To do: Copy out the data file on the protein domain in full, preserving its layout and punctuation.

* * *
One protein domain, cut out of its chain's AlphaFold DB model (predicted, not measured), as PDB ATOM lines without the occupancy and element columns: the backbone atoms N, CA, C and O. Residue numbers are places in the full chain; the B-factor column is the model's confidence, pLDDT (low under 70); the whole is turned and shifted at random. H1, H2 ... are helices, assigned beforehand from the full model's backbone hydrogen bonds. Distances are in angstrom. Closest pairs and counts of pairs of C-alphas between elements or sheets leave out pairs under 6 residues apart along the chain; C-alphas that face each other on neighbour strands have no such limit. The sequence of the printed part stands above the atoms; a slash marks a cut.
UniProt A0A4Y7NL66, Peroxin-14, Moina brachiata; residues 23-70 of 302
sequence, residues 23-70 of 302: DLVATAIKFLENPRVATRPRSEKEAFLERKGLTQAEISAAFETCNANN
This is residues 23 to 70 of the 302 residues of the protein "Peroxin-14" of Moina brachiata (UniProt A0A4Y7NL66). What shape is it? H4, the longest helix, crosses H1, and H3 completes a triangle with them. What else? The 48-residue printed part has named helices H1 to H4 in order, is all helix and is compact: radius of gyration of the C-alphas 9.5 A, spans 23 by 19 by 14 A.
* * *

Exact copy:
One protein domain, cut out of its chain's AlphaFold DB model (predicted, not measured), as PDB ATOM lines without the occupancy and element columns: the backbone atoms N, CA, C and O. Residue numbers are places in the full chain; the B-factor column is the model's confidence, pLDDT (low under 70); the whole is turned and shifted at random. H1, H2 ... are helices, assigned beforehand from the full model's backbone hydrogen bonds. Distances are in angstrom. Closest pairs and counts of pairs of C-alphas between elements or sheets leave out pairs under 6 residues apart along the chain; C-alphas that face each other on neighbour strands have no such limit. The sequence of the printed part stands above the atoms; a slash marks a cut.
UniProt A0A4Y7NL66, Peroxin-14, Moina brachiata; residues 23-70 of 302
sequence, residues 23-70 of 302: DLVATAIKFLENPRVATRPRSEKEAFLERKGLTQAEISAAFETCNANN
This is residues 23 to 70 of the 302 residues of the protein "Peroxin-14" of Moina brachiata (UniProt A0A4Y7NL66). What shape is it? H4, the longest helix, crosses H1, and H3 completes a triangle with them. What else? The 48-residue printed part has named helices H1 to H4 in order, is all helix and is compact: radius of gyration of the C-alphas 9.5 A, spans 23 by 19 by 14 A.